More than a decade ago, Nvidia executives championed general-purpose GPUs as accelerators for high-performance computing workloads. They would complement processors to enable servers to accelerate application performance while keeping a lid on power consumption. Now, at a time when modern workloads are demanding even more compute power, the company is continuing to position GPUs as the primary computing engine.
At Nvidia’s GTC show in Taiwan, CEO Jensen Huang unveiled the HGX-2, a server platform designed to address the needs of both high-performance computing (HPC) and artificial intelligence (AI) workloads. The platform includes 16 of Nvidia’s Tesla V100 Tensor Core GPUs that are linked via the company’s NVSwitch interconnect fabric, which essentially enables the 16 graphics engines to work as a single GPU. The first system to leverage the HGX-2 platform was Nvidia’s upcoming DGX-2, which delivers up to 2 petaflops of performance and 512GB of HBM2 high-bandwidth memory, according to company officials.
The HGX-2 platform comes at a time of change in data centers, driven in large part by the rise of modern workloads that increasingly rely on AI and machine learning as well as the rise of cloud computing, analytics and mobility. Intel is the dominant processor vendor with more than 90 percent of the market, but a growing demand for an alternative is driving not only Nvidia’s efforts but those of Advanced Micro Devices and such Arm-based manufacturers as Cavium, which earlier this much introduced its ThunderX2 server chip.
According to Nvidia officials, the HGX-2 enables high-precision calculations using FP64 and FP32 floating point formats for HPC computing and simulations. At the same time, it also enables FP16 and Int8, aimed at AI training and inference. With such capabilities, the same platform can be used for HPC workloads as well as AI needs.
“As long as there is data, so long as there is knowledge in how to create the architecture, we can create absolute enormous software,” Huang said during his keynote address as the GTC show, according to Nvidia. “And every single company in the world that develops software will need an AI supercomputer.”
Nvidia officials describe the HGX-2 as a platform for cloud servers run by such hyperscalers as Amazon Web Services, Microsoft and Facebook. Such companies were quick to adopt the HGX-1 platform introduced by the GPU maker at the Computex show last year. HGX-1 offered up to eight GPUs, half of what the HGX-2 can support. Using NVSwitch interconnect to tie together up to 16 Tesla V100 GPUs enables them to become what Huang called “the world’s largest GPU.”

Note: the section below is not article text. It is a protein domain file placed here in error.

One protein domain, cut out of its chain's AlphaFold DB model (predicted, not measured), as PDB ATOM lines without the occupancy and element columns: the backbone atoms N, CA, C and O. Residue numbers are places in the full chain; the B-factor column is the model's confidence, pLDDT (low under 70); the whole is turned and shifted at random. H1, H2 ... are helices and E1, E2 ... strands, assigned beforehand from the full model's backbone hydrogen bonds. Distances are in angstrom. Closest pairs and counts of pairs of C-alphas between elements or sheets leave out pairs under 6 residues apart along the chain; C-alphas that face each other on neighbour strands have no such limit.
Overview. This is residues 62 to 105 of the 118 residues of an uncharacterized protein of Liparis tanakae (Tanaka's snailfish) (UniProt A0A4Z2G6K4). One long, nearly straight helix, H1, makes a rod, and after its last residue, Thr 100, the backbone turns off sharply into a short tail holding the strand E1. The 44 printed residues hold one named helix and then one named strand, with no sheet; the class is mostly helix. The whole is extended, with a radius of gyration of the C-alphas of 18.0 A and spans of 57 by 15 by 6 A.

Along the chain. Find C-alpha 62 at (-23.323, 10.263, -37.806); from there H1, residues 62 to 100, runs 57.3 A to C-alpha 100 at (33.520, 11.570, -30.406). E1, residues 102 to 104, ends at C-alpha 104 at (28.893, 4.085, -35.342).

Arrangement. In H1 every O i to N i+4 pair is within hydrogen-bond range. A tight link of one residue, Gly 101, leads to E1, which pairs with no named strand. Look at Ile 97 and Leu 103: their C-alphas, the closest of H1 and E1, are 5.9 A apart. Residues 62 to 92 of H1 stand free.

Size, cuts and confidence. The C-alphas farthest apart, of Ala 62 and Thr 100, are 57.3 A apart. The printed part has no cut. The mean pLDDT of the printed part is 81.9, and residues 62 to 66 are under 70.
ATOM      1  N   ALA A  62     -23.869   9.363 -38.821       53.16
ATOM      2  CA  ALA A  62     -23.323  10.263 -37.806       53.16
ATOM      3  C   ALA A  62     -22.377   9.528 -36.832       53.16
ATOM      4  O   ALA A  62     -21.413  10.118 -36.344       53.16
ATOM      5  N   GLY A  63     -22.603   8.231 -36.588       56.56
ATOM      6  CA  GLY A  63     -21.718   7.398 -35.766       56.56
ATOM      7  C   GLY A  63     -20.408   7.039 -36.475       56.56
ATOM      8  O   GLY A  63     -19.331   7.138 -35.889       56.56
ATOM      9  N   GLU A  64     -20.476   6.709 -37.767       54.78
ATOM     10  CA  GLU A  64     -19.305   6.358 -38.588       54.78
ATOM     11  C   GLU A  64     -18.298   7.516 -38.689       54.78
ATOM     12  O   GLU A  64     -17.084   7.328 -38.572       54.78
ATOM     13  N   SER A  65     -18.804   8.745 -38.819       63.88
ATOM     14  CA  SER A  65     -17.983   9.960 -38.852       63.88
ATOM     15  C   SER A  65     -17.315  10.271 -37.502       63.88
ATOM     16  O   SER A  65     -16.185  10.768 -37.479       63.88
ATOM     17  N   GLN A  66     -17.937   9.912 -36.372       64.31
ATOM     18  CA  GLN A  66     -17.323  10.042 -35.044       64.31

“Every one of the GPUs can talk to every one of the GPUs simultaneously at a bandwidth of 300 GB/s, 10 times [the speed of] PCI Express,” the CEO said. “So everyone can talk to each other all at the same time.”
Nvidia officials also are positioning the HGX-2 as a building block that system makers can use to create servers designed for specific tasks. Four server makers—Lenovo, Supermicro, QTC and Wiwyinn—said they plan to launch systems this year that include the Nvidia platform. Four original design manufacturers (ODMs)—Foxconn, Quanta, Wistron and Inventc—also are designing systems based on HGX-2 that will be used in large cloud data centers.
HGX-2 also is part of Nvidia’s lineup of GPU-accelerated server platforms that offer a mix of GPUs with Intel Xeon server CPUs and interconnects to address a range of HPC, AI and accelerated computing workloads. According to Nvidia, HGX-I2 systems are for AI inference workloads, HGX-T2 for training, and SCX for supercomputing. Huang has made AI and machine learning workloads a key focus for Nvidia, noting that the parallel computing capabilities of GPUs fit well with the needs of AI training applications and can also handle AI inference.
However, other chip makers are taking a hard run at AI as well. Intel two years ago bought Nervana Systems to bolster its AI capabilities and is working on what the company is calling a Neural Network Processor. In addition, Intel and Xilinx also are pushing their respective field-programmable gate arrays (FPGAs) for AI workloads, AMD is promoting its x86-based Epyc chips and Arm-based chip makers like Qualcomm are putting a focus on AI workloads.
Use of accelerators have become commonplace in both HPC and enterprise computing. According to the Top500 list of the world’s fastest supercomputers released in November 2017, 102 of the systems used GPU accelerators from Nvidia or AMD or coprocessors from Intel.